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Cassity Kmetzsch started Remodelaholic after graduating from Utah State University with a degree in Interior Design. Remodelaholic is the place to share her love for knocking out walls, and building everything back up again to not only add function but beauty to her home. Together with her husband Justin, they have remodeled 6 homes and are working on a seventh. She is a mother of four amazing girls. Making a house a home is her favorite hobby.

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  1. >This is beautiful. I love the idea of leaving the tiles as is and just covering them with beadboard.

    As an aside, I'd love to know what the countertops are. I'm looking to replace mine and those look like what I had in mind.

  2. >what a fantastic idea!! i have been having the hardest time trying to pick out backsplash tile for our kitchen (which is currently backsplash-less). i would have never thought of doing something like this instead. thanks for sharing!!


  3. >Its not that I don't like the final result, cause I do. But covering up those tiles with cheep fake beadboard panels sort of makes me cringe. I think I would have tried painting the black/grey tile boarder white to achieve the crisp white look. However,like I said I do like the results and really like how you changed out the cabinets for a more unified look.

  4. >Can you ever go wrong with beadboard?! You guys did an awesome job updating your space. It gives me hope for the awful goldenrod tiles behind my stove…

  5. your “before” kinda looks like my kitchen…i have the original tile in my kitchen (from the 40’s?) with black trim, that i decided to paint white…but still not loving it…and i came across your website…LOVE it!! i am so doing it! but one question-how did you cap the top? i have that thick bullnose-style at the top of mine and not sure how to finish it off…i’m assuming there’s a type of trim for this?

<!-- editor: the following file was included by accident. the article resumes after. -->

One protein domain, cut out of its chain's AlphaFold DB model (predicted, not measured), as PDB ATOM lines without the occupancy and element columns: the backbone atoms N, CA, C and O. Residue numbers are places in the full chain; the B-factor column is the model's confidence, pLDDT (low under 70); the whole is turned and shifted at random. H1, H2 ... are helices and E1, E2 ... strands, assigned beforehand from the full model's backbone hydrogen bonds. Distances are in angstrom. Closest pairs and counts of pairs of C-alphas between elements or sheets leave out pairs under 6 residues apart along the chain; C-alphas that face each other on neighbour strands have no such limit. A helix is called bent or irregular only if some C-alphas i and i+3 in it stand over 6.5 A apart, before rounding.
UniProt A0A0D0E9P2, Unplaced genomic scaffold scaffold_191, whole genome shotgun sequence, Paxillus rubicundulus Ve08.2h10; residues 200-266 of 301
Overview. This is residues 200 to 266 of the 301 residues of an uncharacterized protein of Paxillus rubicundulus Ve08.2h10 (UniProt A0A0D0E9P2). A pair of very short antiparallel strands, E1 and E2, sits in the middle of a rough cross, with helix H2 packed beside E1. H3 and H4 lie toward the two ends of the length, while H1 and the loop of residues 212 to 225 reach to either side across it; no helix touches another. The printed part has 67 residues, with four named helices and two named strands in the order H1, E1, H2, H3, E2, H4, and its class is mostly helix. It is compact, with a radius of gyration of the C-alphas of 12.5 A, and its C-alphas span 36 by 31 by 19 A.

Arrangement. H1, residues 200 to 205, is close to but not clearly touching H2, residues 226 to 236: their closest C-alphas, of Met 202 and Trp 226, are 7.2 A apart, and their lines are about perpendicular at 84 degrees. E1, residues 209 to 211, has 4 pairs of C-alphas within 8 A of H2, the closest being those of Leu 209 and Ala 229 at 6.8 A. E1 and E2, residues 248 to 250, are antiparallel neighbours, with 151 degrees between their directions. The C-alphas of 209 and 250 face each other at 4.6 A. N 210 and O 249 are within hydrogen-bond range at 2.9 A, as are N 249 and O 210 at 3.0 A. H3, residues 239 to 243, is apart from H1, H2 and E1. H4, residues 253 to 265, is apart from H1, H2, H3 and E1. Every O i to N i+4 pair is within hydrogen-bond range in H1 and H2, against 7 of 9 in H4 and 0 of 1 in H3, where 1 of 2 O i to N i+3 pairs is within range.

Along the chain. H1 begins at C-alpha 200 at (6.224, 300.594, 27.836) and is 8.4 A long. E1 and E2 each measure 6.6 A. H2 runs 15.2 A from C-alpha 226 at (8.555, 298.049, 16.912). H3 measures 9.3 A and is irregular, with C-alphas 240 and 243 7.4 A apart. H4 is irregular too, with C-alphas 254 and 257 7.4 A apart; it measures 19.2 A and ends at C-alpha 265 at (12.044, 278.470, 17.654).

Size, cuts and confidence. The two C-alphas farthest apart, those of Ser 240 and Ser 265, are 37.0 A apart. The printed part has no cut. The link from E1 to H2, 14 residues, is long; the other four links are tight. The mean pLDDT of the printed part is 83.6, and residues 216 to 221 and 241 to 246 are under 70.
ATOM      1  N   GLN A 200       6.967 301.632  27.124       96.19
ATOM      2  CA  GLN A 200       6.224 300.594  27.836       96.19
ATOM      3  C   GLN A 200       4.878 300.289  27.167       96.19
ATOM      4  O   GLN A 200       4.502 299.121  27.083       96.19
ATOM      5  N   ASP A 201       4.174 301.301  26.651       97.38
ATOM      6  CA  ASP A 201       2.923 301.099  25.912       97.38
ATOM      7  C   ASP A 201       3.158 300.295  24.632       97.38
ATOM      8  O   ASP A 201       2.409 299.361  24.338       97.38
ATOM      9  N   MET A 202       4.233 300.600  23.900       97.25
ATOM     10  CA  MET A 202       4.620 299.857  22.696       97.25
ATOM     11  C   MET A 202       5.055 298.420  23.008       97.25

1. Amanda, It looks like they used a wainscoting molding, that has a little cut out to hold the tile. They may not have the same issue that you have with the time thickness. You might have to do a small molding applied on top of the bead board, then cap that off with a 1 x 2 laid so that the two inch width comes out perpendicular to the wall. It will end up looking something like these two projects of ours from a few years ago: or this Hope

  6. Thanks Cassity! I wish it were a project I could do very quickly…as soon as I tell my husband I have another project, I get the eye roll…but when I’m finished he’s very happy!

  7. It looks great! This reminds me of a problem my hubby and I had in our old house! I look forward to checking out more of your blogs P.S. you had me at “Our idea of a date is ripping out a wall!” hehe 😉

  8. I see this post is from a while ago, so I wanted to ask how the beadboard is holding up? I’ve been looking at the exact same vinyl planks because I have a ‘gold granite’ tile wall situation in my 1949 kitchen. You know, the 4″X4″ white tiles with the gold specks? Yeah. It’s uh… sparkly. 🙂 I’ve gotten a lot of ‘it will never last’ comments when I explain my beadboard idea to people, so I’m hoping you can tell me it still looks awesome and I can tell them all to go eat worms. 🙂

    1. Hi Yvonne — this is a post from a guest, so if you’ll click over to their original blog (linked up at the top) then they can tell you how it’s held up and what you can tell all of those people about the backsplash you want! 🙂 Thanks!

  9. Hi!
    It’s been a year since your last comment.
    Are you still happy with your kitchen bead board backsplash. Have you found it difficult to keep clean?
    Your site doesn’t allow me to use all lower case letters for email